Flu Vaccination During Pregnancy Decreases Flu Hospitalizations and Emergency Department Visits in Infants Younger Than 6 Months

CDC study provides additional evidence that flu vaccination not only protects moms but also protects infants younger than 6 months when they are too young for vaccination and are at higher risk of flu-related hospitalization.

December 18, 2023 – A new study published in JAMA Pediatrics shows that infants younger than 6 months born to moms who were vaccinated during their pregnancy were protected from flu-related emergency department visits and hospitalizations. Infants are at higher risk of being hospitalized compared to other children but cannot get a flu shot until they turn 6 months. This study underscores the importance of pregnant people getting vaccinated since both pregnant people and their infants are at higher risk of being hospitalized with flu.

The study in JAMA Pediatrics looked at data from the New Vaccine Surveillance Network (NVSN) from the 2016-2017 through the 2019-2020 flu seasons and found that:

  • Flu vaccination during pregnancy reduced the risk of flu in infants younger than 6 months by one-third.
  • Maternal vaccine effectiveness increased with the severity of infant disease, reducing the risk in infants of emergency department visits by about 20 percent and reducing the risk of hospitalization by about 40 percent.
  • Protection was greatest among infants younger than 3 months, reducing the risk of flu-related hospitalizations or emergency department visits by half.
  • Maternal vaccine effectiveness was higher in infants born to mothers vaccinated later during their pregnancy.

Flu vaccination during pregnancy is safe and protects both pregnant people and their infants. A previous study has shown that flu vaccination during pregnancy reduced the risk of flu illness in pregnant people by about half. This estimate was similar to other estimates of flu vaccine effectiveness in adult populations during the same season. For infants, maternal vaccination provides critical protection from flu because the pregnant person passes antibodies to their developing baby. Other studies have also shown similar results: flu vaccination during pregnancy protects against flu illnesses and flu-related hospitalizations in infants during their first few months of life.

NVSN includes 7 pediatric medical institutions across the United States and conducts population-based surveillance in infants and children with acute respiratory illness and acute gastroenteritis. For this observational study, NVSN analyzed data from more than 3,700 infants where a little more than half of mothers were vaccinated during pregnancy. Influenza virus infection during pregnancy is associated with an increased risk of hospitalization, and some studies have found an association with some adverse birth outcomes. However, flu vaccination among pregnant people is concerningly low and has fallen by 10 to 15 percentage points since the COVID-19 pandemic, according to CDC data systems.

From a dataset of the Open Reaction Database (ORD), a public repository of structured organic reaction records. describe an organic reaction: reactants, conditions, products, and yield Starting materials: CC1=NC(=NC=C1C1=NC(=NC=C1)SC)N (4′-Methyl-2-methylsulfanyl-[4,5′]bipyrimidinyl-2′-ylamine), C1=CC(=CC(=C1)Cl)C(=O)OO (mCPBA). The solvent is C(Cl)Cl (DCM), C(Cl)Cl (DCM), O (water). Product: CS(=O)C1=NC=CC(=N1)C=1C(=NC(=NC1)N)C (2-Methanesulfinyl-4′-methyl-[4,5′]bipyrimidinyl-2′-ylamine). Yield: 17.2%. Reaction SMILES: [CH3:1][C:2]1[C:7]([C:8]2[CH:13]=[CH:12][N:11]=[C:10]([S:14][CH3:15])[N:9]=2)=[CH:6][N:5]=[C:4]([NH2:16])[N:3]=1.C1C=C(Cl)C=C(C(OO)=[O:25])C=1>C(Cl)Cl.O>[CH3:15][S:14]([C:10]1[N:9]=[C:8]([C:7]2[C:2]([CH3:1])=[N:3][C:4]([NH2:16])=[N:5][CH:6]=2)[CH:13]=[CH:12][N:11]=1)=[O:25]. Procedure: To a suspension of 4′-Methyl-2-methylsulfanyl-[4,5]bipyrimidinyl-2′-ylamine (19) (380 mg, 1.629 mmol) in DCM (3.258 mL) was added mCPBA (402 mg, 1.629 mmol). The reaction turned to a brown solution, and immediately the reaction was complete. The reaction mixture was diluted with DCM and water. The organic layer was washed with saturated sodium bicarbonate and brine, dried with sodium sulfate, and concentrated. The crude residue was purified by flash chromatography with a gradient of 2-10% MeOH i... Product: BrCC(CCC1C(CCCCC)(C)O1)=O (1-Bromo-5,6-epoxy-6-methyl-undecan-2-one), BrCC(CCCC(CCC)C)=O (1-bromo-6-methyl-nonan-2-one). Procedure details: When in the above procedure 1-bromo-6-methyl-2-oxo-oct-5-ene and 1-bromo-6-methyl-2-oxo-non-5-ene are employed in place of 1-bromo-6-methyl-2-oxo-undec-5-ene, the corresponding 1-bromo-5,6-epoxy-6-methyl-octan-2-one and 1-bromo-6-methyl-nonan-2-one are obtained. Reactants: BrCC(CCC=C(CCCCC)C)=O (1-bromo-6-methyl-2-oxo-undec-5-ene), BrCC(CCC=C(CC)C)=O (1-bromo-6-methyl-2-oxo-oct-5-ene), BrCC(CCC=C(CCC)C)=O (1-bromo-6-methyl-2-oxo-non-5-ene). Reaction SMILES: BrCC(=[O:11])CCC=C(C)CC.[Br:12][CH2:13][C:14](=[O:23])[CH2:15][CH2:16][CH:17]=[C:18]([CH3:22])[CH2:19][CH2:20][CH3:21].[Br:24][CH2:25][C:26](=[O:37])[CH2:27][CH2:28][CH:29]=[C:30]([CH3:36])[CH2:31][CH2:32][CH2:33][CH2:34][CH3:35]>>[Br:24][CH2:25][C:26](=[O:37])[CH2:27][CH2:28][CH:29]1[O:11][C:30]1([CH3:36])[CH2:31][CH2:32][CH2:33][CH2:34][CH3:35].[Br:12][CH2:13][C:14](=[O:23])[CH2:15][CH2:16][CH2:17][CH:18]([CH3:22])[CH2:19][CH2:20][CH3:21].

While safety concerns are often cited by pregnant people as a reason why they are reluctant to get vaccinated, there is a large body of scientific studies that supports the safety of the flu vaccine in pregnant people and their infants, and CDC continually monitors vaccine safety. Flu vaccines are safe and effective. CDC and ACIP (Advisory Committee on Immunization Practices) recommend pregnant people get vaccinated during any trimester of their pregnancy.

This study also highlights important racial and ethnic health disparities as well as disparities in health outcomes associated with flu vaccination during pregnancy. Infants born to unvaccinated pregnant people were more likely to be non-Hispanic Black and publicly insured. Infants born to unvaccinated pregnant people were also more likely to have underlying medical conditions and be born prematurely.

Pregnant people should talk to their health care provider about getting a flu shot for the best protection for themselves and their infants. There’s still time to get a flu vaccine this season. Find a flu vaccine today: https://www.vaccines.gov/find-vaccines/